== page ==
Arca and Jesse Kanda in London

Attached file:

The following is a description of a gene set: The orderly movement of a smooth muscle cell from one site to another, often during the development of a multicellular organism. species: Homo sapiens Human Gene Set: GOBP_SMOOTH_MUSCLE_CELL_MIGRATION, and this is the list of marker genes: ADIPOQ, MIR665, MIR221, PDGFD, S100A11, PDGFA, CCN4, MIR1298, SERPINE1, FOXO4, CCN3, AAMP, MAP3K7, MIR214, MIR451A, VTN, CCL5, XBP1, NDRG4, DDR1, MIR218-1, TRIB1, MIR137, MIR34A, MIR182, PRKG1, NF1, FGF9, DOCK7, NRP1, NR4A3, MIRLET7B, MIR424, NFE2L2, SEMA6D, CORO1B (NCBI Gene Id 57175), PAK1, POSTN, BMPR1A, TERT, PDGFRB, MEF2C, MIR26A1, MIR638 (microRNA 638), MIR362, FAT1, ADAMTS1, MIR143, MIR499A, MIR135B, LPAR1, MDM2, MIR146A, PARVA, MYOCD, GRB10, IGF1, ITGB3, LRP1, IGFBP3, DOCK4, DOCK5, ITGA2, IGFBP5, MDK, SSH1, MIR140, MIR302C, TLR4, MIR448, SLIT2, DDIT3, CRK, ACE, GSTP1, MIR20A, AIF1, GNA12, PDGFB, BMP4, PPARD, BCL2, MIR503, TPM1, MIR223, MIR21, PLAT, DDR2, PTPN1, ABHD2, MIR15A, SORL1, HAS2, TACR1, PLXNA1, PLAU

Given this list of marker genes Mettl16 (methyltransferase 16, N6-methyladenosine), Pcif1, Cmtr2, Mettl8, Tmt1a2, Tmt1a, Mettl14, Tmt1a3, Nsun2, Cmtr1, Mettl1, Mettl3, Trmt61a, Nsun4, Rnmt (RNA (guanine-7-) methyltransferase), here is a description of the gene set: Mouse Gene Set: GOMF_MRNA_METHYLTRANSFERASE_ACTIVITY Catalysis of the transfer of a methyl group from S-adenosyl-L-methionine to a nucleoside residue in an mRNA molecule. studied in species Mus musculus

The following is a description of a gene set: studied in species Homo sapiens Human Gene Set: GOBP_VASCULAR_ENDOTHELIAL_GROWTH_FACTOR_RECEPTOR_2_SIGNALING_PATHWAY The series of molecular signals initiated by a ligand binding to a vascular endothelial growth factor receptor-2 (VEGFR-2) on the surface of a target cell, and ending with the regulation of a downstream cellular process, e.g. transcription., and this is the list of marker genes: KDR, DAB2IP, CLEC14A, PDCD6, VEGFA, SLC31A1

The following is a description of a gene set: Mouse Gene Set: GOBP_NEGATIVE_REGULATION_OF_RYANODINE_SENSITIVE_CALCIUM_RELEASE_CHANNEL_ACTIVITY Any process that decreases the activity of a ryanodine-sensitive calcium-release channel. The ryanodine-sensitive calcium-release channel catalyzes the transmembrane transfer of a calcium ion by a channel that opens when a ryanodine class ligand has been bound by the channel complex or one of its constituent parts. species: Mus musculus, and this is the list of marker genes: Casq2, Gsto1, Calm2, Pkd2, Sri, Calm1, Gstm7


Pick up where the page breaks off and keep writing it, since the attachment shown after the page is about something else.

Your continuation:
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  • Around the middle of his live performance at London's ICA in 2014, Alejandro Ghersi, or Arca, emerged from behind his table of gear and started rapping. Some of the audience was a little taken aback. At that point, Ghersi was known mostly as a producer of futuristic sound design. He seemed comfortable with a mic in his hand, but you wouldn't have called him a natural. I mention this to emphasise why Ghersi and Jesse Kanda's show at London's Roundhouse this past Friday night was one of the best performances I've seen recently. Not only did Ghersi seem truly comfortable on stage, he owned the 1,700 capacity venue with the sort of presence and charisma you'd expect from a pop star. This pop association extended to other areas of the show, namely Ghersi's frequent costume changes and the audience's response to his music. Since releasing his self-titled third album in April, Ghersi now has songs in his repertoire. I'm sure many people who'd heard the album were wondering, "When's he gonna do 'Desafío'?" (He did it around the middle of the set, it got one of the biggest responses of the evening.) The opening notes of "Piel," a much more reflective track and the album's opener, got a similar reaction. But it was the balance between these moments and the often confrontational tone of Arca's instrumental music that set the show apart. The affecting vocal numbers were offset by jet-engine blasts of an instrumental track like "Xen," set to Jesse Kanda's distinctive visuals—at several points in the show it was if Kanda was performing a visual "solo," illustrating just how integral his visual direction is to the Arca project. It was the sort of show you wanted to immediately tell someone about afterwards. Among many talking points, there was the bit where Ghersi mirrored the movements of the alien body on the screen during "Sad Bitch." The bit where the stage lit up and steam rose skywards during his arresting performance of "Anoche." There were the stomach-churning visuals showing what looked like a snake pit, and the bit where Ghersi collapsed at the end of the catwalk stage and lay in a heap for several minutes. But most memorably, there was "Sinner" and the fisting. Ghersi and Kanda have worked with extreme images in the past (I heard that shows have featured a goat giving birth) but they here topped themselves by pairing the track "Whip" with a close-up of a guy being fisted. "Don't panic!" Ghersi screamed, as he reappeared at the side of the crowd. He was wearing the stilts from the "Reverie" video and had fake blood dripping down his head. He snaked his way through the audience, maintaining his balance on the stilts, as he rapped ferociously over his 2015 track "Sinner." "I promised myself I wouldn't lose my voice," he said as he returned for the encore, what could have been a Latin American folk song that he performed on an acoustic guitar. Ghersi was clearly emotional. Like many of us in the audience, he'd probably realised that he'd taken his artistry to a next level. Photo credit / Chloe Newman